It's easy to overdo it with alcohol and junk food over the festive season, so December's Healthy Peterborough campaign is offering tips and advice on staying healthy, happy and safe.
The festive season can be a time to relax and socialise, but drinking too much too quickly at Christmas parties and family celebrations can increase your risk of misjudging risky situations, of accidents resulting in injury and causing death in some cases, and of losing self-control.
To reduce such risks, it's best to limit how much you drink and make sure you have something to eat. Alternating alcohol with water or non-alcoholic drinks and drinking more slowly can also make a difference.
After a few drinks, the urge to smoke a few extra cigarettes, or even to start smoking again can be a problem for some.
If you're struggling with willpower, or decide that now is the time to quit, the Stop Smoking Service can offer support and provide access to medications which will help increase your chances of successfully stopping. You can call them on 0800 376 56 55 for free support and advice.
Some people may try a new drug for the first time while under the influence of alcohol, opening themselves up to significant risks. You may feel pressured to try them but remember, most people don’t take drugs, so if you refuse you’re in the majority.
Since May 2016, it’s been illegal to supply drugs that used to be known as ‘legal highs’. These drugs come with little or no research into their effects, and in some cases can be as harmful as drugs which have been classed as ‘illegal’ for a long time. More information is available at Talk to Frank.
Drink spiking is a risk, so never accept a drink from someone you don’t know or leave your drink unattended.
Getting carried away after a few drinks can lead to unsafe sex and you may find yourself with an unwanted present of a sexually transmitted infection (STI) or pregnancy. You can get free condoms, emergency contraception, or get checked and treated for STIs at the Integrated Contraception and Sexual Health (iCaSH) clinic at Kings Chambers, 39-41 Priestgate, PE1 1JL. The service is free and confidential, even if you are under 16. You can also get free chlamydia testing online.
For some of us Christmas can be a lonely time of year if we are spending it alone. Try not to let the season get you down, and try to keep yourself as busy as you can by getting out to visit people, or if you have spare time you could spend a few hours volunteering. For information on local opportunities, visit do-it.org, ask at your local library or look for adverts in the local paper.
It might also help to speak to someone completely removed from your situation. Some organisations, such as Mind or the Samaritans, have befriending services and offer confidential support over the phone.
It's not just alcohol which can cause health problems in the festive season - many of us will put on weight over Christmas. It's easy to eat 6,000 calories on Christmas Day alone, which is about three times as many as we need. But you can make this festive season a healthy one and still enjoy delicious food, for example by including plenty of vegetables as part of Christmas dinner and starting the day with a healthy breakfast to help avoid snacking throughout the morning. And just because it's Christmas, don't forget to have your five portions of fruit and vegetables each day.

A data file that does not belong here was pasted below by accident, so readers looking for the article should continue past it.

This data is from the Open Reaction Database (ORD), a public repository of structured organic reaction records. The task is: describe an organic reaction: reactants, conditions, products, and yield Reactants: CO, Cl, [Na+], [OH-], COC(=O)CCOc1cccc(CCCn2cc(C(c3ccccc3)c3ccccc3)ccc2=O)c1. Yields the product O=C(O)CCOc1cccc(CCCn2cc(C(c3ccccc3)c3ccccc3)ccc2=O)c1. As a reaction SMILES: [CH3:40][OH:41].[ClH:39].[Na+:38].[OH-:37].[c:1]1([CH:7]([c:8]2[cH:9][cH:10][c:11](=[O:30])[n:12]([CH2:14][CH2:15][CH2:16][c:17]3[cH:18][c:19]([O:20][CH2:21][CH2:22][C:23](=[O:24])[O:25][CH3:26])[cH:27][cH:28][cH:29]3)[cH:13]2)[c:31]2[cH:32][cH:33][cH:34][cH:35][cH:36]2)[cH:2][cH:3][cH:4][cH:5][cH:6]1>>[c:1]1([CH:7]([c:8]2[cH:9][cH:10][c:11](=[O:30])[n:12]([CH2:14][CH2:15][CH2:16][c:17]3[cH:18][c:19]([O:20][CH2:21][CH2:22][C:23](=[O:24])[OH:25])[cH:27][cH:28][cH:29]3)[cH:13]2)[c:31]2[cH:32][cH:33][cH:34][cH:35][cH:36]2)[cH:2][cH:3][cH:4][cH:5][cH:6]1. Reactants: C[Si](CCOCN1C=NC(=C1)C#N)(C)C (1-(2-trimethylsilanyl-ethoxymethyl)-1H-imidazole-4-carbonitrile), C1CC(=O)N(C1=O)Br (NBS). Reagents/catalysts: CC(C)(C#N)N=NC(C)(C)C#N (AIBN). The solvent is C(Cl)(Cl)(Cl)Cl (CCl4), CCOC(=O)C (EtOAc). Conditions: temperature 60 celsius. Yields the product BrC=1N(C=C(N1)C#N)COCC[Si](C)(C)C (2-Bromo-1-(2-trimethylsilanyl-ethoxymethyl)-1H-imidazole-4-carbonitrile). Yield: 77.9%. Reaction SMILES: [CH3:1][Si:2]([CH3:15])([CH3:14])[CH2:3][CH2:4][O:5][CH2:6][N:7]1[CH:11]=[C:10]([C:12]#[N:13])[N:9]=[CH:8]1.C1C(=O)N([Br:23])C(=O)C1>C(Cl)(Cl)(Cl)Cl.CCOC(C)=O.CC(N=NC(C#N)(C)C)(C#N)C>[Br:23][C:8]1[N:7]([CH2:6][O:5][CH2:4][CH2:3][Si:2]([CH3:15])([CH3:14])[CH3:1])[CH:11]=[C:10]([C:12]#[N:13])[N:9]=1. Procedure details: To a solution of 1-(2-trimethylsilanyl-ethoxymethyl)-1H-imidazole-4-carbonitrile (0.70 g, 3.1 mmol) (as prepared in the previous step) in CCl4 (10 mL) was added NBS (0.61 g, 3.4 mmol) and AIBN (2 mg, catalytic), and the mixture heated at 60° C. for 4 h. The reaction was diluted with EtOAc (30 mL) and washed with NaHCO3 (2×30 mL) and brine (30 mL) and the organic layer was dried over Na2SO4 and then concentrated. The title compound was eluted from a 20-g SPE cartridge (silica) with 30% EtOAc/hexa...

Councillor Diane Lamb, cabinet member for public health, said: "Christmas is a time for celebrating with friends and family, but it's important that we all know our limits to make sure we have a healthy, happy and safe festive season.
"At this time of year, it's not just overeating and drinking to excess which can affect our health. With a busy schedule of parties and events, it's easy to forget to incorporate some physical activity into the day. It's particularly important at this time of year to aim to do your 150 minutes of exercise each week to help burn off some excess calories. Try a post-dinner walk with the family or take them ice-skating or swimming."
Winter is also the time for colds and flu. If you are over 65, are pregnant, or have a long-term condition you are entitled to a free NHS flu vaccine, so make sure you take this up through your GP surgery or some local pharmacies.
Dr Liz Robin, director of public health at Peterborough City Council, said: "The best way to protect yourself from bad colds and flu is to have a healthy lifestyle - eating a balanced diet, taking regular exercise and drinking plenty of warm drinks in the winter months. Cold temperatures won’t give you a cold on their own - but getting cold does allow the viruses which cause the common cold to multiply more quickly.
"If you are an older person, a young child or have an ongoing health problem, cold winter weather can be bad for your health. Getting too cold can increase your risk of chest infections, and can also raise your blood pressure and increase your risk of heart attack or stroke. There are simple things you can do to reduce these risks and stay warm and well, for example check that your boiler is working properly before the weather gets really cold, wear plenty of layers of light clothes which will trap warm air, and heat your home to at least 18 degrees."
For more advice about staying healthy, happy and safe this festive season, visit the Healthy Peterborough website.